The places I have lived can be split into very distinct periods of my life, even in repetition. Looking back, I have found time marked in periods of five to six, beginning upon my indoctrination into “womanhood”.
I had a very idyllic childhood. Even if I felt like a freak because of my lazy eye, it was never an issue thanks to the absolute love of my family. My memories of childhood are pure and good, at least until 16, when adulthood beckoned and I was unprepared. Yet, even though I became indoctrinated into the world of sex and relationships through the high drama that small towns specialize in, Topeka, KS is seen with rose-colored glasses for most of my upbringing.
It was during this time, this relationship, that I visited Los Angeles, New York, New Orleans for the first time. Not knowing how much each would later shape me as a person. At sixteen, New York had my heart. It was the goal. My introduction to Los Angeles was experienced attached/detached, with him, wanting to break free but not ready, under the shadow of dramatic adventures. New Orleans, much the same, yet the drama turned to eleven. Punishment for wanting freedom, a delayed deception, hidden only because he knew, oh he knew what it would do. New York though, New York was mine. At sixteen, free to walk alone and independent. I sent him home early and took charge of my experience. It may be the first time I realized how exhilarating traveling alone can be (my “solo hurrahs”).
To be so young in Los Angeles, and after six months, so free. I fumbled, I faltered, I expanded and contracted. Los Angeles, though I could never inhabit again, was crucial to my upbringing, to exploration. It proved that even good fish can live in shallow water. It mixed darkness and light at a constant 70 degrees, consistent enough to find truth amongst the backdrops and scenery. In the end, so many good fish starting swimming away, the frustration of transportation, the consistency itself, meant it was time to leave. Los Angeles, in hindsight, holds the youthful, experimental part of me.
Home again. A complicated prairie. The town of my birth never felt like home and I detest many aspects of it with an almost visceral quality. Education called me back and I found a niche 20 miles over, found friends for life, a very expensive piece of paper.
Life became very easy.
I watched a city I love brought to its knees. Like many, I wanted to help, so I enlisted a friend and we drove to New Orleans in the dead of night to gut houses, a year later, returning to rebuild. It was like a punch in the face, seeing her like that. We have a complicated history, Nouvelle Orleans and I. At seventeen, she was ground zero of my young emotional pain, though I wouldn’t know it until eighteen. It was the drawn out deception that hurt more than the actual act, something that, to this day, I try not to think about, a pain I can feel in certain parts of my body still, though a dull, fleeting ache. Because of that, I had never considered her a viable option for anything long-term. But it wasn’t her fault, time passes, she needed an ally, and I needed her complications.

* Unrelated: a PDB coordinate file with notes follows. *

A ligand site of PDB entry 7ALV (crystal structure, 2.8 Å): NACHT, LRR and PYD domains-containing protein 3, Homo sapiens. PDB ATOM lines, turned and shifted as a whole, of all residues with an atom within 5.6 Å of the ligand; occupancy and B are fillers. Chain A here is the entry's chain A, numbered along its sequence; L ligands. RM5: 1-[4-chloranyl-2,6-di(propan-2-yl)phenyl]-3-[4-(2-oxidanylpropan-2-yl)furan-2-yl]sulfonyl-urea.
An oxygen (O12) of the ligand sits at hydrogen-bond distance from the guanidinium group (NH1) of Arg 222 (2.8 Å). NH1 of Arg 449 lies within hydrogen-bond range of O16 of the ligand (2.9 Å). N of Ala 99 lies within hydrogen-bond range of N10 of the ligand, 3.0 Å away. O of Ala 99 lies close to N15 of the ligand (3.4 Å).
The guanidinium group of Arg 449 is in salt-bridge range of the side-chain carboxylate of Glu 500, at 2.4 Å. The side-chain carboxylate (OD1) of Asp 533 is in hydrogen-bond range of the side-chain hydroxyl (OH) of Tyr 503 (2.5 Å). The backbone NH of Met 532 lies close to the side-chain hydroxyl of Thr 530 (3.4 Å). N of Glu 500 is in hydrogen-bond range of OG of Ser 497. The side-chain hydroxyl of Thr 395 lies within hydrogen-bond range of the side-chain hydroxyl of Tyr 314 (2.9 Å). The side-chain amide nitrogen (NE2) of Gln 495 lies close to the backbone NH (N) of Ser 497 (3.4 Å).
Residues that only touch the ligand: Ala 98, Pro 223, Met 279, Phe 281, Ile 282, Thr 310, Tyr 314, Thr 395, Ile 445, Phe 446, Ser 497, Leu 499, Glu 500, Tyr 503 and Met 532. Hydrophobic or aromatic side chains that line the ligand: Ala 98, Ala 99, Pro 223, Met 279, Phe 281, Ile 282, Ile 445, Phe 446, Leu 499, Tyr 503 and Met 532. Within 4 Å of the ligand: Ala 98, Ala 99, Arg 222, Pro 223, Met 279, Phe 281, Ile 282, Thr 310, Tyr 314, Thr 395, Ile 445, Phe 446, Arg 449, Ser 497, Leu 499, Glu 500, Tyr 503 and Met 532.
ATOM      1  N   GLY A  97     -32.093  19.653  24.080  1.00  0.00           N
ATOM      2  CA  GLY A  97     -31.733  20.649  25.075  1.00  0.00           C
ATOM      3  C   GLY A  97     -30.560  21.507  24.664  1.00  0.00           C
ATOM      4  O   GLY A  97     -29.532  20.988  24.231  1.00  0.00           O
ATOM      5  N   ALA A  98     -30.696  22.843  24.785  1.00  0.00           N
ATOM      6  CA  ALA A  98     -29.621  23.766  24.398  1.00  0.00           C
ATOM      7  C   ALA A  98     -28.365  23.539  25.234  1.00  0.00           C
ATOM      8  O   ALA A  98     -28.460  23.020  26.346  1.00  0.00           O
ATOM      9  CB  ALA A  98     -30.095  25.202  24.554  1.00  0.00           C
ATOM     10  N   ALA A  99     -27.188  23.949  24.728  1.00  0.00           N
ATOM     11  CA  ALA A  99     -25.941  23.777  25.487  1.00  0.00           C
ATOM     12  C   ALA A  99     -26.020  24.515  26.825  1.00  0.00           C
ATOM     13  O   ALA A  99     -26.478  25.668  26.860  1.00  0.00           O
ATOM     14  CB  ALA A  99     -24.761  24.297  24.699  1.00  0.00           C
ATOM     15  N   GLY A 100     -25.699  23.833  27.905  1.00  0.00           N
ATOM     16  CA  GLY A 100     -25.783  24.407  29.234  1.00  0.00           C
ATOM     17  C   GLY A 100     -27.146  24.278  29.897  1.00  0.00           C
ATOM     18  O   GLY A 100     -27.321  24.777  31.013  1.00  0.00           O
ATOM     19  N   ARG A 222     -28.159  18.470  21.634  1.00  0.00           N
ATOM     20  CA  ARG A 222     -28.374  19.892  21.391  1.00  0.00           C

New Orleans, New Orleans felt/feels like home.
And here I am, on the precipice of 37, conflicted again. Because I love this city, I love her unconditionally, yet she tries me. My city of young pain has turned around and hurt me again. New Orleans, my heartbreak hotel. It’s not her fault she’s the scene of the second crime. Truth be told, it could have happened anywhere. But it didn’t, and she will forever be tied to those two personal truths. She can’t help making you feel, opening you up. It why she’s sought out, why she’s taken advantage of, exploited. America’s last authentic joy and pain. It’s not her fault that “authentic” is now a commodity, that the murky waters creep up from the Gulf and the shallow waters from the West. But I don’t know if I can watch it happen. Sometimes, sometimes you just love something so much that you have to run away (and I mean this on at least two levels). Seeing her stripped of her honesty is almost more unsettling than the crime, the land loss, the entire state bending over to take it from oil & gas. I’m not sure I can watch her Disneyfied, commodified, homogenized for the masses. I’m not sure I have the strength to stop it.
So here I sit, with the post-trip blues, wondering if I had it right twenty years ago, or twenty years ago, I knew it was right now. Or I am I just running (wherever you go, there you are). Constantly running, because standing still means spending too much time in my head, always, always in my head. Or maybe I’m just simply unhappy with the status quo, the recent emotional upheavals, the boredom, and need a change.
I don’t know. I know that I had an amazing trip and I know I have amazing friends and family and that’s all I’m really sure of right now. I know I’ve said a lot and nothing at all, under the guise of vague wordsmithing, because that’s what I do.
I know I love your churches literal and figurative, and all of your red doors.
I know that “Sleep No More” and the entire McKittrick Hotel will never leave me and I just wanna go back and back and back and stay there forever. I know that even though the couple who owns Hogs & Heifers (NYC/Vegas) was very nice and inquisitive about you, I won’t do that to you, New Orleans. I still love you too much. I know that it was nice, so very nice, to walk and walk and walk. I know what it’s like to have a little piece of you hanging around in New York, if only for a little while.